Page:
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Analysis of the Water Addition Efficiency on Knock Suppression for Different Octane Ratings

Journal Article
2020-01-0551
ISSN: 2641-9637, e-ISSN: 2641-9645
Published April 14, 2020 by SAE International in United States
Analysis of the Water Addition Efficiency on Knock Suppression for Different Octane Ratings
Sector:
Citation: Franken, T., Seidel, L., Matrisciano, A., Mauss, F. et al., "Analysis of the Water Addition Efficiency on Knock Suppression for Different Octane Ratings," SAE Int. J. Adv. & Curr. Prac. in Mobility 2(5):2531-2552, 2020, https://doi.org/10.4271/2020-01-0551.
Language: English

Abstract:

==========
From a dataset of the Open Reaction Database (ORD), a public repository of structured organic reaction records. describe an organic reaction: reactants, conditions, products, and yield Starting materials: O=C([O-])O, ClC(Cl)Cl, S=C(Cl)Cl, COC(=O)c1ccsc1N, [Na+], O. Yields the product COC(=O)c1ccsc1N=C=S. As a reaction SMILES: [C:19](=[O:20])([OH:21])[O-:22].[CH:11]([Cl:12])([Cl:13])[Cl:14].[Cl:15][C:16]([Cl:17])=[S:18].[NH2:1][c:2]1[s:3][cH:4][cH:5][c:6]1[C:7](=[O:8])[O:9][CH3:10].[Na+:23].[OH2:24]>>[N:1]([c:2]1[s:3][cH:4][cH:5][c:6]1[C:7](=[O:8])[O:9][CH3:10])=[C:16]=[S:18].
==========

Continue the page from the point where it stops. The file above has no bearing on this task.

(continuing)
Water injection can be applied to spark ignited gasoline engines to increase the Knock Limit Spark Advance and improve the thermal efficiency. The Knock Limit Spark Advance potential of 6 °CA to 11 °CA is shown by many research groups for EN228 gasoline fuel using experimental and simulation methods. The influence of water is multi-layered since it reduces the in-cylinder temperature by vaporization and higher heat capacity of the fresh gas, it changes the chemical equilibrium in the end gas and increases the ignition delay and decreases the laminar flame speed. The aim of this work is to extend the analysis of water addition to different octane ratings. The simulation method used for the analysis consists of a detailed reaction scheme for gasoline fuels, the Quasi-Dimensional Stochastic Reactor Model and the Detonation Diagram. The detailed reaction scheme is used to create the dual fuel laminar flame speed and combustion chemistry look-up tables. The Detonation Diagram is used as a novel approach in the Quasi-Dimensional Stochastic Reactor Model to evaluate the auto-ignition characteristic in the end gas and determine if it is a harmless deflagration or developing detonation. First, the Quasi-Dimensional Stochastic Reactor Model is trained for three engine operating points and a RON95 E10 fuel. Its performance is evaluated based on experimental results of a single cylinder research engine. Subsequently, different spark timings and water-fuel ratios are investigated for different Primary Reference Fuels. The results outline that water addition can effectively reduce the strength of auto-ignition in the end gas for different Primary Reference Fuels. Thereby, it can be stated that the reduction of the auto-ignition strength through water addition by 50 - 80 % water-fuel ratio for high octane number fuels corresponds to the spark timing delay of 6 °CA or an increase of research octane number by 10 points.